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Naturopathic Roadmap to Achieving Your Ideal Weight

by D Lee Waller(more info)

listed in weight loss, originally published in issue 188 - November 2011

Obesity figures in the US show that 68% of adults are overweight,[1] while data from the UK shows a similar situation, 66% of men and 57% of women are overweight.[2] There is certainly no lack of fad diets promising fast results, but many such diets often limit your nutritional intake, can be unhealthy, and tend to fail in the long run. It's really all about adopting a lifestyle that includes a healthy diet, regular exercise, and a sensible balance between a variety of other contributing factors, discussed below.

One out of three women and one out of four men are on a diet at any given time. Two-thirds of dieters regain the lost weight within one year and virtually all regain it within five years. A naturopathic approach to a healthy weight focuses on nutrition, exercise and other lifestyle changes for lasting, sustainable benefits. Instead of focusing on diet or exercise, healthy weight loss becomes more readily achievable and weight maintenance becomes easier with a comprehensive, balanced approach that utilizes all reasonable resources.

It is virtually impossible for overweight individuals, especially the obese, to return to a normal body weight without experiencing measurable health improvement.[3, 4] Here are the important considerations when attempting to lose weight:

  1. Genetics;
  2. Diet/nutrition;
  3. Exercise;
  4. Psychological condition;
  5. Hormones;
  6. Pharmaceutical/surgery.

Note: no attempt has been made to rank these six elements in order of importance since that order will be determined by individual need. Let's take a look at them one at a time.

Mapping out your road to a successful weight loss plan starts with understanding the role of genetics. Research does not demonstrate a significant cause-and-effect relationship between genetics and obesity. Researchers frequently use words like a genetic susceptibility, tendency and predisposition, to hedge their bets, but these words are not the same thing as a cause. We all have certain genetic predispositions, but most genes can only express themselves if they are provided with the proper environment.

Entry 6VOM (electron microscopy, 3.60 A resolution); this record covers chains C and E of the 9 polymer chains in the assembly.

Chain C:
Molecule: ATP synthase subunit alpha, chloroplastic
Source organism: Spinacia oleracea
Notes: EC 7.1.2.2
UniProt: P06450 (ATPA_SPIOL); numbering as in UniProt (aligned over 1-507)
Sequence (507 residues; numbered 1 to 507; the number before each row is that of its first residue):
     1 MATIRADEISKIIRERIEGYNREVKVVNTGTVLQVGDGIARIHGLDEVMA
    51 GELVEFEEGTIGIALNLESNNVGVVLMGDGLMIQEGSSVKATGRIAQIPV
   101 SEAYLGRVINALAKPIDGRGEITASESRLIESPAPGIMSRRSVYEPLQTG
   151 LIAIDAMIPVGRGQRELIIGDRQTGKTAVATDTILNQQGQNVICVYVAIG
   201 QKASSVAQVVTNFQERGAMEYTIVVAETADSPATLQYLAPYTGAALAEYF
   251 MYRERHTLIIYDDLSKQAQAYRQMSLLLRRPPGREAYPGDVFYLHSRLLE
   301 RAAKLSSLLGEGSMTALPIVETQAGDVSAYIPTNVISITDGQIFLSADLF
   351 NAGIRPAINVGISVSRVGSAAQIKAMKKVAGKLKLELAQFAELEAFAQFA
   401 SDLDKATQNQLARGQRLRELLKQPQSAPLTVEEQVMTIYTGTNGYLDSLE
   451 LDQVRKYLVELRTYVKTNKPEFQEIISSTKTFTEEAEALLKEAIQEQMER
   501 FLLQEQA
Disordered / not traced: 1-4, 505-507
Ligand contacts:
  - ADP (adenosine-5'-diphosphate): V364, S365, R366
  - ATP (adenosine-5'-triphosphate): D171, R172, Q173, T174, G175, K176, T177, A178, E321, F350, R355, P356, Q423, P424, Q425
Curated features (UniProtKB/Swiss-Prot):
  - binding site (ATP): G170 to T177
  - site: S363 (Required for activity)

Many non-genetic factors, such as environment, work in conjunction with a genetic predisposition for weight gain. The fact is developed societies have an environment favouring weight gain rather than weight stabilization because of an abundance of food, often high calorie food, and a lack of exercise. "In most humans, genes do not directly cause obesity, but they predispose to becoming obese in the changed environment of the modern world."[5]

The solution to losing weight is far simpler than having to figure out the complexities of your genetic makeup and trying to make some sort of correction. By determining which environmental conditions have the greatest impact on the problem e.g. excess caloric intake, inadequate exercise, a hormonal imbalance, a psychological disturbance, etc., and taking appropriate steps to alter them, you can make major improvement in your weight status. Experts maintain, "the most likely environmental factor contributing to the current obesity epidemic is a continuing decline in daily energy expenditure that is not matched by an equivalent reduction in energy intake."[6]

The 21st century diet is dramatically different from that of our ancestors. In addition to the abundance of food and snacks available today, the macronutrient composition of our food has changed. Not all of these changes are good, for example:

  • Our carbohydrate intake has increased at the expense of protein;[7]
  • The carbohydrate composition, which used to come primarily from wild plants, fruits and vegetables,[8] is now comprised of many processed and refined products e.g. corn flakes, pancakes and fried potatoes;
  • The composition of our fat intake has changed substantially:
    o Omega-6 fatty acid intake has increased dramatically at the expense of omega-3 fatty acid, because:
         * Modern diets contain little fish, which is high in omega-3;
         * Modern diets contain more oils from corn, sunflower, safflower, cottonseed and soy, all of which are high in omega-6;
         * The fat composition of meat often reflects an abnormal animal diet.[9]
    o Our intake of trans fats and altered fats is increasing at an astonishing rate, which may be because "high-fat, more calorie-dense diets promote over eating and overweight."[10]

Everything we eat and drink has calories, except for pure water. Some things have few calories, like lettuce, and some have many calories, like ice cream. During any given day, if you take in more calories than your body uses, you have a positive calorie/energy balance, which the body stores as fat. If you keep this process up long enough you can gain a tremendous amount of weight. Instead, once you've reached the weight you desire the obvious way to maintain your weight is to consume approximately the same number of calories each day that your body needs to function. For optimal health, you should also make certain those calories provide you with balanced nutrition.